Having spent the last 32 years working primarily in hospital and home care settings in Pennsylvania, Louisiana, Nevada, and Texas, I had never heard of the CHW role. I was even more astonished to learn there was a CHW program in Houston that offered formalized college credit to CHW students and included a practicum option—the first such college program in the state. In fact, the current CHW cohort was even partially sponsored by the Houston chapter of Susan G. Komen for the Cure. Therefore, the curriculum was designed to provide some emphasis regarding the breast cancer patient population and the importance of breast health awareness.
The idea of a collaborative relationship between the ONN and the CHW began to formalize (in this case, through a preceptor/student practicum), but first, I had to learn more about the CHW role and also explain the ONN role to college faculty, who were not familiar with the position.
To start the process, I met with the program faculty lead instructor for the HCC CHW program and learned the following:
During the meeting, I provided a brief history of the patient navigator role as developed by Harold Freeman, MD, more than 20 years ago. I then presented the hospital system’s job definition of the ONN; required qualifications, which included being an oncology certified nurse; and the ONN’s role delineation/description. I further explained that there were 9 ONNs located at 7 out of the system’s 11 acute care facilities—the ones with cancer programs accredited by the American College of Surgeons Commission on Cancer.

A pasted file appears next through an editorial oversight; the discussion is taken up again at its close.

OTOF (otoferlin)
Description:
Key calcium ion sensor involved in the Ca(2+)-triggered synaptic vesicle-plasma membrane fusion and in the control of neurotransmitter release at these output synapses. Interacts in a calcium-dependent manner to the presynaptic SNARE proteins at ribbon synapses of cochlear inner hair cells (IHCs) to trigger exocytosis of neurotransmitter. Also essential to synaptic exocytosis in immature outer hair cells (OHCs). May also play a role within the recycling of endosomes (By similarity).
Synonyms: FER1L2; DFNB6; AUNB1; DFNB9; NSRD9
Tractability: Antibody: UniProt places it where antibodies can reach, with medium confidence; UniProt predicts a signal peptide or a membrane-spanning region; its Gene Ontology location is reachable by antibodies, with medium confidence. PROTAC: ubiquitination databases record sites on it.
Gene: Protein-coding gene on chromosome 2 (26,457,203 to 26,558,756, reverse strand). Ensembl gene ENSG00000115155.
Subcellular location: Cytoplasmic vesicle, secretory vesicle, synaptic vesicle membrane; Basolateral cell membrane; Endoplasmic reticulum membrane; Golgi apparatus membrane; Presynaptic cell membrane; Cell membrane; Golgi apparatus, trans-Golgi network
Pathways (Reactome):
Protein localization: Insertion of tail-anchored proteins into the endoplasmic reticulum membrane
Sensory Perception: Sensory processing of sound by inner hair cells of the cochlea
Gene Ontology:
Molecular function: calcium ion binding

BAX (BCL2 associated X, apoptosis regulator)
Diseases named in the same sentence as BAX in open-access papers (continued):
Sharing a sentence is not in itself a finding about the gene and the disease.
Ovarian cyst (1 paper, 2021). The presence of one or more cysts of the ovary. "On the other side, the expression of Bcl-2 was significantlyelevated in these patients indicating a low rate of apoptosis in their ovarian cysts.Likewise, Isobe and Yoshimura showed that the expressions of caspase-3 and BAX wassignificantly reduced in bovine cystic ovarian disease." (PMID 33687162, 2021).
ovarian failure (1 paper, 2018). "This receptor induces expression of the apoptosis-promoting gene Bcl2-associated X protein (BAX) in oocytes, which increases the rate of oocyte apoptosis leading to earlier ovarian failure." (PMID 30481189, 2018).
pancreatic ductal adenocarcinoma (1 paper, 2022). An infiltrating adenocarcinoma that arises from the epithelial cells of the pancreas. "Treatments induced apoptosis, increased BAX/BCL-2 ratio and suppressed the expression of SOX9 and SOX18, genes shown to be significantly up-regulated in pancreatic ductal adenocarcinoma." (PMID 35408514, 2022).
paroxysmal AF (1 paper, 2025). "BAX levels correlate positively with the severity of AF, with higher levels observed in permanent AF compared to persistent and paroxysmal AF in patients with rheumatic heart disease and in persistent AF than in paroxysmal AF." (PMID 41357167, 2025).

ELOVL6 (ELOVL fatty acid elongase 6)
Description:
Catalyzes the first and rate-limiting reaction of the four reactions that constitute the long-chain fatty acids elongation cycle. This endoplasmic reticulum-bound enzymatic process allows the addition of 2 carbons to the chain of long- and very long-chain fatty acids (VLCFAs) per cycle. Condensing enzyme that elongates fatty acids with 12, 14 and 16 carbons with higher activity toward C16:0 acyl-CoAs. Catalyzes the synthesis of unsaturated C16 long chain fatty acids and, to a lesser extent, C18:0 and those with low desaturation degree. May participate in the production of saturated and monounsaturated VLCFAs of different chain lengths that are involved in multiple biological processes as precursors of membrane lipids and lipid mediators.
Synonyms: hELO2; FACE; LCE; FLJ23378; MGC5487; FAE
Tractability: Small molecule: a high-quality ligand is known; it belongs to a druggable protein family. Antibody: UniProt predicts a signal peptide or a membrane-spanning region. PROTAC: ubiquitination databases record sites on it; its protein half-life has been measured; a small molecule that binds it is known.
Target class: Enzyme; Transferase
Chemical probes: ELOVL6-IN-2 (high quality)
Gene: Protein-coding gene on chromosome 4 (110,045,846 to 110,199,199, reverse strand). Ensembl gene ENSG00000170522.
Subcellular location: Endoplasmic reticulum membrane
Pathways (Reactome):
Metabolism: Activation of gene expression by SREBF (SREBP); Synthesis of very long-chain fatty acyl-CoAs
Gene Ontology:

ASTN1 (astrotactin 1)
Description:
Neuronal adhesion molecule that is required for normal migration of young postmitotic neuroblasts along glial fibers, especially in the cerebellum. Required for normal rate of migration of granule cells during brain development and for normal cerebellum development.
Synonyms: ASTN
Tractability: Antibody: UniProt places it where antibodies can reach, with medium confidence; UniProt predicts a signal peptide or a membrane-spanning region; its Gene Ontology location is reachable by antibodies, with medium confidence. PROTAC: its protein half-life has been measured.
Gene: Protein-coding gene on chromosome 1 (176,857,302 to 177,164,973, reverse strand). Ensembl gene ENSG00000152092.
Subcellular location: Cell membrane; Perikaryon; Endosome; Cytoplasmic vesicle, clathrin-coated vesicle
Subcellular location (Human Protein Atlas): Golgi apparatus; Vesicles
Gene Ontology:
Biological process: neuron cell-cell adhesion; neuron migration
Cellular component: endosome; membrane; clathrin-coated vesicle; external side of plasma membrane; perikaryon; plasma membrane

Initiated by Chairman Mao Zedong due to a lack of medical care for the rural population
Community Health Agents
Family Health Program; used to reduce infant mortality rates
1984 — ongoing
Used to reduce infant mortality rates, monitor child growth, and for family planning in the underserved population
2010 — ongoing
Community Health Workers
Used to increase mental health service utilization
2004 — ongoing
Village Health Workers
Community-based safe motherhood approach; assisted pregnant women with safe birth planning